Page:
Supreme Court: Cops can pull you over even if you haven’t broken a law

By Yaël Ossowski | Watchdog.org In a ruling handed down by the U.S. Supreme Court, the nation’s top court found that a police officer who mistakenly interprets a law and pulls someone over hasn’t violated their Fourth Amendment rights. The case pertained to a traffic stop initiated on Nicholas Heien in North Carolina, on account of a broken tail light. The stop and search of the vehicle, conducted by the officer after the initial citation, yielded a good amount of cocaine. Heien was charged with drug trafficking. The problem? According to North Carolina traffic law, only one tail light needs […]

FL: As nation awaits court ruling on health care, Sunshine State in spotlight

By Yaël Ossowski | Florida Watchdog TAMPA— As the U.S. Supreme Court prepares its decision on the national health-care law, it is no mistake that President Barack Obama and presumptive GOP nominee Mitt Romney are sweeping across the Sunshine State in a campaigning frenzy. Romney is speaking Thursday in Orlando at the annual conference of the National Association of Latino Elected and Appointed Officials, the same group Obama will address Friday. The latest Quinnipiac University poll underscores the significance of the U.S. Supreme Court’s decision in the presidential race. Obama was leading 46 percent over Romney’s 42 percent in the poll of 1,697 registered voters in Florida conducted June 12-18, with a margin […]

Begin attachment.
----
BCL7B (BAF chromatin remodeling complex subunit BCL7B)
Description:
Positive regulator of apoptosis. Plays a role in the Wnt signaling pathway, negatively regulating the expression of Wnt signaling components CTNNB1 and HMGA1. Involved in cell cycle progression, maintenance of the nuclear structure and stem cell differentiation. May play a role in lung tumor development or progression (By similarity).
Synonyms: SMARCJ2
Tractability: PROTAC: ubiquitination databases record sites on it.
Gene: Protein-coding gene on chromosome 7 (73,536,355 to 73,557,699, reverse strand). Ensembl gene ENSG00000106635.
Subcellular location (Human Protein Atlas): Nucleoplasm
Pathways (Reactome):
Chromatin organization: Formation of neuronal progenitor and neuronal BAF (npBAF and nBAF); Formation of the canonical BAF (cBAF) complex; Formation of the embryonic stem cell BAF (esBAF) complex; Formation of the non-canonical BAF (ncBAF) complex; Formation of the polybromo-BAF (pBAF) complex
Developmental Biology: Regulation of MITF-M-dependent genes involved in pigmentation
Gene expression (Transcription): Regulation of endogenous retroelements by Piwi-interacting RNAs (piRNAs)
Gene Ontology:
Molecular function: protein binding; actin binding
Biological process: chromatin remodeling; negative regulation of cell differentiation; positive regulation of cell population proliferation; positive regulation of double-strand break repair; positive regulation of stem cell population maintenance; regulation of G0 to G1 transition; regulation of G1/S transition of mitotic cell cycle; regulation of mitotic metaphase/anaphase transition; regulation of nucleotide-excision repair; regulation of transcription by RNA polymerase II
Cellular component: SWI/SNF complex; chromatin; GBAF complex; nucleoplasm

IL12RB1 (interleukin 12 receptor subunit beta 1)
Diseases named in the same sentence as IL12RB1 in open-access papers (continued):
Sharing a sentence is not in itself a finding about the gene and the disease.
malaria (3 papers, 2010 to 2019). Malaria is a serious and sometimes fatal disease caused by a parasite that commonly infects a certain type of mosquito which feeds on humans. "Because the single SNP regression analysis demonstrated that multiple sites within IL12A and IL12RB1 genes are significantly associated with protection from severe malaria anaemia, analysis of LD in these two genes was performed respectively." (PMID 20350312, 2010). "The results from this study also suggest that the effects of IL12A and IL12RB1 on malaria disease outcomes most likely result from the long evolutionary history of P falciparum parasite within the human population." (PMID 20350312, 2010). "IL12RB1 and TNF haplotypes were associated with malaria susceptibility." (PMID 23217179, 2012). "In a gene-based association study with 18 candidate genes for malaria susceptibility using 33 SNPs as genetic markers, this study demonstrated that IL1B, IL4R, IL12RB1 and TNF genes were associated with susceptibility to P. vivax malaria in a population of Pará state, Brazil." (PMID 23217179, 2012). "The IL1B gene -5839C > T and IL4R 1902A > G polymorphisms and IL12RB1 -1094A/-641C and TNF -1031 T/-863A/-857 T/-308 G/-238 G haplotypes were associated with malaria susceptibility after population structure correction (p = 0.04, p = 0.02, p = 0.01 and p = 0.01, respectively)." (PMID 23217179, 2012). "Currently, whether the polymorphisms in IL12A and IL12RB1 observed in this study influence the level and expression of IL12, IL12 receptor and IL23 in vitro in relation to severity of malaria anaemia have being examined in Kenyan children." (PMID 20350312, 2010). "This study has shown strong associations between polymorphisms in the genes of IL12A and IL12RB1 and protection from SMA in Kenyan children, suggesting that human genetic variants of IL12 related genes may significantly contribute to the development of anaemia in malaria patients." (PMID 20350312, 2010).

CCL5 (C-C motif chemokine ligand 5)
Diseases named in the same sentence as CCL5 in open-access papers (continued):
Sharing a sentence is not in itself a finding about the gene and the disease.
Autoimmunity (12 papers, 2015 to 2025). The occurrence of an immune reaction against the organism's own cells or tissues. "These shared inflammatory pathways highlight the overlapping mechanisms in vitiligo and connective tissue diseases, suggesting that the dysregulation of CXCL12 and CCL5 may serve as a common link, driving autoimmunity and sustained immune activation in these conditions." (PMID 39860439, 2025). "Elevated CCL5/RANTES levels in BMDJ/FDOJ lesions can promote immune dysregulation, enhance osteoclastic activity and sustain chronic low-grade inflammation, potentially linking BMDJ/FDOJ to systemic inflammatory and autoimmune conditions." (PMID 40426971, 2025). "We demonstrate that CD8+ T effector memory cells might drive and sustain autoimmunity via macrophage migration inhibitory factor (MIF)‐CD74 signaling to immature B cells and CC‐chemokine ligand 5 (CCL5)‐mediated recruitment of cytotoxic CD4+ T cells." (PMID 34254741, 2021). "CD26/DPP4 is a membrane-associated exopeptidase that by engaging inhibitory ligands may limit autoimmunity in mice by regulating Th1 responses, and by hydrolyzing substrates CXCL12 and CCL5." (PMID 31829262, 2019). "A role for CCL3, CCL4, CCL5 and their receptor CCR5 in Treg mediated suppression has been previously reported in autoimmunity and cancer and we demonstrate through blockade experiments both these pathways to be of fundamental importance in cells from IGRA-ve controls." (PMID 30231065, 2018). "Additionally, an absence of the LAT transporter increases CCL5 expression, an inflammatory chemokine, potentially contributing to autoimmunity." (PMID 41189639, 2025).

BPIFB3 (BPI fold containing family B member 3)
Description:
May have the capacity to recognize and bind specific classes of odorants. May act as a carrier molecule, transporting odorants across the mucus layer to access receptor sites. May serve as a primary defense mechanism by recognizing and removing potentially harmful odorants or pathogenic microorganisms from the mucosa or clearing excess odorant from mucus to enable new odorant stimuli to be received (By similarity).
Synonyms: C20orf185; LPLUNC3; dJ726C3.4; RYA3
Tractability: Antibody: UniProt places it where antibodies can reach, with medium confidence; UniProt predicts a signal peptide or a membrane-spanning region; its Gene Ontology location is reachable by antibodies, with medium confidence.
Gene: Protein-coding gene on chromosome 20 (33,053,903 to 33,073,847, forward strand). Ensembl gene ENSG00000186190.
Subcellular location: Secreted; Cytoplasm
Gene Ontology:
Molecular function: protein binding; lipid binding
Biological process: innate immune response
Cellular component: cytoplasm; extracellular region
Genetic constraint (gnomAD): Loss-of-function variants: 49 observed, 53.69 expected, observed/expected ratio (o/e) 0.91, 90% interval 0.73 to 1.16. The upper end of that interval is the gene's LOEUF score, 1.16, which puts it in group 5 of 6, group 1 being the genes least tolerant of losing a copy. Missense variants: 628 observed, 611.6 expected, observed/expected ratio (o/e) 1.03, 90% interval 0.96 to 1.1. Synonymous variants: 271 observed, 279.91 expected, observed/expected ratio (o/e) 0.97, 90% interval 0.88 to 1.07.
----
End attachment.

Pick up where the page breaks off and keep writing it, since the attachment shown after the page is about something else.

FL Supreme Court grants new district boundaires

By Yaël Ossowski | Florida Watchdog TAMPA — After striking down a previous plan drawn up by state Senate lawmakers in February, the Florida Supreme Court unanimously approved a new map Friday morning, defining the political districts for legislators ahead of state elections this fall. The issue stems from the first lawsuit filed by groups such as the League of Women Voters of Florida, the National Council of La Raza, and Common Cause Florida, the National Association for the Advancement of Colored People and the Florida Democratic Party, which objected to the manner in which the first Republican plan divided districts previously populated with minority communities. Read more: […]